To be clear, I am not arguing that radical political theory does not engage contemporary political events. I am arguing that it has disproportionally favoured the practice of critiquing of them, and insufficiently engaged political events that propose inspiring alternatives to the present. For the most part it has merely exemplified them in name: the No Borders Movement, Zapatismo, the Landless Peasants Movement, etc. These events are understood as parts of a new revolutionary sequence demonstrating the possibility of another world. A shift in radical political theory toward a clarification, valorization, and prefiguration of these events that are currently drawing an outline of the future would thus have the following advantages: (1) It would prove, against its critics, that post-structuralism (in particular) is not merely an abstract theoretical discourse, but has analytical tools adequate to contemporary struggles; (2) It would help clarify the structure and importance of radical political events, not only for those subject to the event, but for those who do not yet understand its consequences; (3) Finally, it would show the intelligibility and desirability of promising alternatives to present authoritarian phenomena.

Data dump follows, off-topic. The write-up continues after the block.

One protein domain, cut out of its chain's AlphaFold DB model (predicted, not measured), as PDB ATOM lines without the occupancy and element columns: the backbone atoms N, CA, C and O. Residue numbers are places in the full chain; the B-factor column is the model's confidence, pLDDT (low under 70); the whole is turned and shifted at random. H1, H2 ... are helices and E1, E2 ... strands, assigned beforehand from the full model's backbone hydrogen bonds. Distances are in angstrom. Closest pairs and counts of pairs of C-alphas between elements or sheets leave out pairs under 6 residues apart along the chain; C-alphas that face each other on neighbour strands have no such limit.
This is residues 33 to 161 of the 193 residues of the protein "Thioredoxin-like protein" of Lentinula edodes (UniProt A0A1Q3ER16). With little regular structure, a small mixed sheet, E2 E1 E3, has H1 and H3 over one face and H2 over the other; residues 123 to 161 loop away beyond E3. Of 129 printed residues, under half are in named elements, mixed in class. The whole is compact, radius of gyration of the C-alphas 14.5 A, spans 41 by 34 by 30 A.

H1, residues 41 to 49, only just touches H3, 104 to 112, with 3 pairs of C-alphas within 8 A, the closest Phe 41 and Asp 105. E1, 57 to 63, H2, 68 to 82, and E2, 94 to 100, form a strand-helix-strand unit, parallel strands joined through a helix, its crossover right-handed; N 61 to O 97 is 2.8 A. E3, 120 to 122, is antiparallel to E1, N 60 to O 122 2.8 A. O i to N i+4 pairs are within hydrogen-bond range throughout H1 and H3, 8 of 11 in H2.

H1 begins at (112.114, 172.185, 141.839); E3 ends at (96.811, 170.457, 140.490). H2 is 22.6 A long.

But since the analytical category of “radical political theory” is perhaps too broad to address in this paper, I would like to focus my argument on what I think is one of the more prominent efforts to connect radical theory to contemporary political struggles: post-anarchism. Post-anarchism is the explicit conjunction between post-structuralist political philosophy and anti-authoritarian politics. Here one might expect to see a relatively high degree of theoretical analysis of concrete political struggles with an attention to their prefigurative capacity to create a new future in the present. But for the most part this has not been the case, although there are some recent notable exceptions. Post-anarchism has often been criticized for being either a purely scholastic critique of humanist essentialism in classical anarchism (Kropotkin, Bakunin, Proudhon) or being a purely theoretical effort with only speculative relation to the political field. But while I too remain so far unconvinced by articulations of post-anarchism’s applicability to the political field, I also believe that it does have the ability to offer a host of constructive analytical tools that other political theories lack. In this paper, I aim to vindicate this capacity.